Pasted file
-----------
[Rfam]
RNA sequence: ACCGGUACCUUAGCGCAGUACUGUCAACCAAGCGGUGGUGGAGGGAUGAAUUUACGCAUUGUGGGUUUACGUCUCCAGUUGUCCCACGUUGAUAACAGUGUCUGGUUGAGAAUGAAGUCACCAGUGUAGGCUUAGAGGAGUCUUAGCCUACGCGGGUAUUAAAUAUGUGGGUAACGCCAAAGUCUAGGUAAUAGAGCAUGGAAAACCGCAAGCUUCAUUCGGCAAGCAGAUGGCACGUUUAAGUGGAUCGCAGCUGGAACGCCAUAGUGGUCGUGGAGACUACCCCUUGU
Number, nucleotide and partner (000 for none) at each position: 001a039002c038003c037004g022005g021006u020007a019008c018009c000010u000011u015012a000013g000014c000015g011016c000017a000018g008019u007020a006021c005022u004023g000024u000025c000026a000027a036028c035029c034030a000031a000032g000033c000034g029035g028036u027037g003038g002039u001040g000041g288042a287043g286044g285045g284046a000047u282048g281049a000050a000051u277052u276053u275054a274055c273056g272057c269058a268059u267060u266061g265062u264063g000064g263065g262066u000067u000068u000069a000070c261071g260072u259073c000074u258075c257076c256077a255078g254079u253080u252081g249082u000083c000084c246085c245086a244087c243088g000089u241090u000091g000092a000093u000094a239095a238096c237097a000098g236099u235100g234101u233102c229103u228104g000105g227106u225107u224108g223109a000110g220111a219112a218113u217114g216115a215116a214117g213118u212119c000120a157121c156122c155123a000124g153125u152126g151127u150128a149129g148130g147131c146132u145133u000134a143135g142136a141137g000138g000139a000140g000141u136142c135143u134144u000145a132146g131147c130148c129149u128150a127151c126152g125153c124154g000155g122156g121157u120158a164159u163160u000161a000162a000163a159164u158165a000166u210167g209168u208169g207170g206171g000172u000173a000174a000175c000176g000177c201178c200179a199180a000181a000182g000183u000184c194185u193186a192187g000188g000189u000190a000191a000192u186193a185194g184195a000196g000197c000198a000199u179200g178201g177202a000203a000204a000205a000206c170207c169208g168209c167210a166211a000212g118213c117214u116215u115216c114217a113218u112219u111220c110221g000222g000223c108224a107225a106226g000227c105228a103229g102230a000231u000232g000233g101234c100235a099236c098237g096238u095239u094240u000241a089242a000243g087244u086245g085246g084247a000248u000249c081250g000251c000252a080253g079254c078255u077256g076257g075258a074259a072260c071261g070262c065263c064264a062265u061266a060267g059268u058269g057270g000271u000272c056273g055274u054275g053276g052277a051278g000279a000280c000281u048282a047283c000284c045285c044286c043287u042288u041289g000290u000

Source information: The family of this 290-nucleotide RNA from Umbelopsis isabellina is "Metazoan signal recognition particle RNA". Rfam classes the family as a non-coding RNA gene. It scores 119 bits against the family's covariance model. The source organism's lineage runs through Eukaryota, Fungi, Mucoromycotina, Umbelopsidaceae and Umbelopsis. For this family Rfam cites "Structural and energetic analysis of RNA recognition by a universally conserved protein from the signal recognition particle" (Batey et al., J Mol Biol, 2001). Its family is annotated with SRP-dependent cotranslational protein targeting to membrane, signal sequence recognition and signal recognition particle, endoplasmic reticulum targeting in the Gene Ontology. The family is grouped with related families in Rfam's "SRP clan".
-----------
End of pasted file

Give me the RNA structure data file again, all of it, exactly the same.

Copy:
[Rfam]
RNA sequence: ACCGGUACCUUAGCGCAGUACUGUCAACCAAGCGGUGGUGGAGGGAUGAAUUUACGCAUUGUGGGUUUACGUCUCCAGUUGUCCCACGUUGAUAACAGUGUCUGGUUGAGAAUGAAGUCACCAGUGUAGGCUUAGAGGAGUCUUAGCCUACGCGGGUAUUAAAUAUGUGGGUAACGCCAAAGUCUAGGUAAUAGAGCAUGGAAAACCGCAAGCUUCAUUCGGCAAGCAGAUGGCACGUUUAAGUGGAUCGCAGCUGGAACGCCAUAGUGGUCGUGGAGACUACCCCUUGU
Number, nucleotide and partner (000 for none) at each position: 001a039002c038003c037004g022005g021006u020007a019008c018009c000010u000011u015012a000013g000014c000015g011016c000017a000018g008019u007020a006021c005022u004023g000024u000025c000026a000027a036028c035029c034030a000031a000032g000033c000034g029035g028036u027037g003038g002039u001040g000041g288042a287043g286044g285045g284046a000047u282048g281049a000050a000051u277052u276053u275054a274055c273056g272057c269058a268059u267060u266061g265062u264063g000064g263065g262066u000067u000068u000069a000070c261071g260072u259073c000074u258075c257076c256077a255078g254079u253080u252081g249082u000083c000084c246085c245086a244087c243088g000089u241090u000091g000092a000093u000094a239095a238096c237097a000098g236099u235100g234101u233102c229103u228104g000105g227106u225107u224108g223109a000110g220111a219112a218113u217114g216115a215116a214117g213118u212119c000120a157121c156122c155123a000124g153125u152126g151127u150128a149129g148130g147131c146132u145133u000134a143135g142136a141137g000138g000139a000140g000141u136142c135143u134144u000145a132146g131147c130148c129149u128150a127151c126152g125153c124154g000155g122156g121157u120158a164159u163160u000161a000162a000163a159164u158165a000166u210167g209168u208169g207170g206171g000172u000173a000174a000175c000176g000177c201178c200179a199180a000181a000182g000183u000184c194185u193186a192187g000188g000189u000190a000191a000192u186193a185194g184195a000196g000197c000198a000199u179200g178201g177202a000203a000204a000205a000206c170207c169208g168209c167210a166211a000212g118213c117214u116215u115216c114217a113218u112219u111220c110221g000222g000223c108224a107225a106226g000227c105228a103229g102230a000231u000232g000233g101234c100235a099236c098237g096238u095239u094240u000241a089242a000243g087244u086245g085246g084247a000248u000249c081250g000251c000252a080253g079254c078255u077256g076257g075258a074259a072260c071261g070262c065263c064264a062265u061266a060267g059268u058269g057270g000271u000272c056273g055274u054275g053276g052277a051278g000279a000280c000281u048282a047283c000284c045285c044286c043287u042288u041289g000290u000

Source information: The family of this 290-nucleotide RNA from Umbelopsis isabellina is "Metazoan signal recognition particle RNA". Rfam classes the family as a non-coding RNA gene. It scores 119 bits against the family's covariance model. The source organism's lineage runs through Eukaryota, Fungi, Mucoromycotina, Umbelopsidaceae and Umbelopsis. For this family Rfam cites "Structural and energetic analysis of RNA recognition by a universally conserved protein from the signal recognition particle" (Batey et al., J Mol Biol, 2001). Its family is annotated with SRP-dependent cotranslational protein targeting to membrane, signal sequence recognition and signal recognition particle, endoplasmic reticulum targeting in the Gene Ontology. The family is grouped with related families in Rfam's "SRP clan".